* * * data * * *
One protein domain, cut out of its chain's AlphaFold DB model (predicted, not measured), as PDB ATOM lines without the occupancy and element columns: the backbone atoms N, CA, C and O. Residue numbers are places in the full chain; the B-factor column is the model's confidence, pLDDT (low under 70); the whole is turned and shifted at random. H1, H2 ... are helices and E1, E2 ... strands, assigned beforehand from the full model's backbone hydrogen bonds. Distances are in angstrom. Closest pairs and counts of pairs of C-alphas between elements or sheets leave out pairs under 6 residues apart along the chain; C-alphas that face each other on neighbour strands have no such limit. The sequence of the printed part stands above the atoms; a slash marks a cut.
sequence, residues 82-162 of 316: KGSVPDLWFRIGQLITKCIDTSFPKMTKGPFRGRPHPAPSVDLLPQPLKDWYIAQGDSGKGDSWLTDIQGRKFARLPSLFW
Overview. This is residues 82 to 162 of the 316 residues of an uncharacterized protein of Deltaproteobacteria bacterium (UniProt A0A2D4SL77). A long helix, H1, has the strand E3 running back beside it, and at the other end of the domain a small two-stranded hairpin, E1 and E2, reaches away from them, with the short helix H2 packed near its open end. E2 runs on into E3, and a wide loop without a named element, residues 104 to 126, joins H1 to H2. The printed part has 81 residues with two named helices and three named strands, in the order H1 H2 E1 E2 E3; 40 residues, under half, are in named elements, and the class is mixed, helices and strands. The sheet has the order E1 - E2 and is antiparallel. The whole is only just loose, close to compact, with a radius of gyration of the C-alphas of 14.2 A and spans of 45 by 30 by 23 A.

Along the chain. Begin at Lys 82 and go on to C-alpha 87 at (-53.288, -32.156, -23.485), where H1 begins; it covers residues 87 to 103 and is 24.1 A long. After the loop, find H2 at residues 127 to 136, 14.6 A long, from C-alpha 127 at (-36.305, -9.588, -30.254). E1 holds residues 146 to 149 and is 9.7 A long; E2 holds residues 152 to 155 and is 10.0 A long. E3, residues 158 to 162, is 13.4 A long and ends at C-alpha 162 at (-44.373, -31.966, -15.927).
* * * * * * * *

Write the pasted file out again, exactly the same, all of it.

One protein domain, cut out of its chain's AlphaFold DB model (predicted, not measured), as PDB ATOM lines without the occupancy and element columns: the backbone atoms N, CA, C and O. Residue numbers are places in the full chain; the B-factor column is the model's confidence, pLDDT (low under 70); the whole is turned and shifted at random. H1, H2 ... are helices and E1, E2 ... strands, assigned beforehand from the full model's backbone hydrogen bonds. Distances are in angstrom. Closest pairs and counts of pairs of C-alphas between elements or sheets leave out pairs under 6 residues apart along the chain; C-alphas that face each other on neighbour strands have no such limit. The sequence of the printed part stands above the atoms; a slash marks a cut.
sequence, residues 82-162 of 316: KGSVPDLWFRIGQLITKCIDTSFPKMTKGPFRGRPHPAPSVDLLPQPLKDWYIAQGDSGKGDSWLTDIQGRKFARLPSLFW
Overview. This is residues 82 to 162 of the 316 residues of an uncharacterized protein of Deltaproteobacteria bacterium (UniProt A0A2D4SL77). A long helix, H1, has the strand E3 running back beside it, and at the other end of the domain a small two-stranded hairpin, E1 and E2, reaches away from them, with the short helix H2 packed near its open end. E2 runs on into E3, and a wide loop without a named element, residues 104 to 126, joins H1 to H2. The printed part has 81 residues with two named helices and three named strands, in the order H1 H2 E1 E2 E3; 40 residues, under half, are in named elements, and the class is mixed, helices and strands. The sheet has the order E1 - E2 and is antiparallel. The whole is only just loose, close to compact, with a radius of gyration of the C-alphas of 14.2 A and spans of 45 by 30 by 23 A.

Along the chain. Begin at Lys 82 and go on to C-alpha 87 at (-53.288, -32.156, -23.485), where H1 begins; it covers residues 87 to 103 and is 24.1 A long. After the loop, find H2 at residues 127 to 136, 14.6 A long, from C-alpha 127 at (-36.305, -9.588, -30.254). E1 holds residues 146 to 149 and is 9.7 A long; E2 holds residues 152 to 155 and is 10.0 A long. E3, residues 158 to 162, is 13.4 A long and ends at C-alpha 162 at (-44.373, -31.966, -15.927).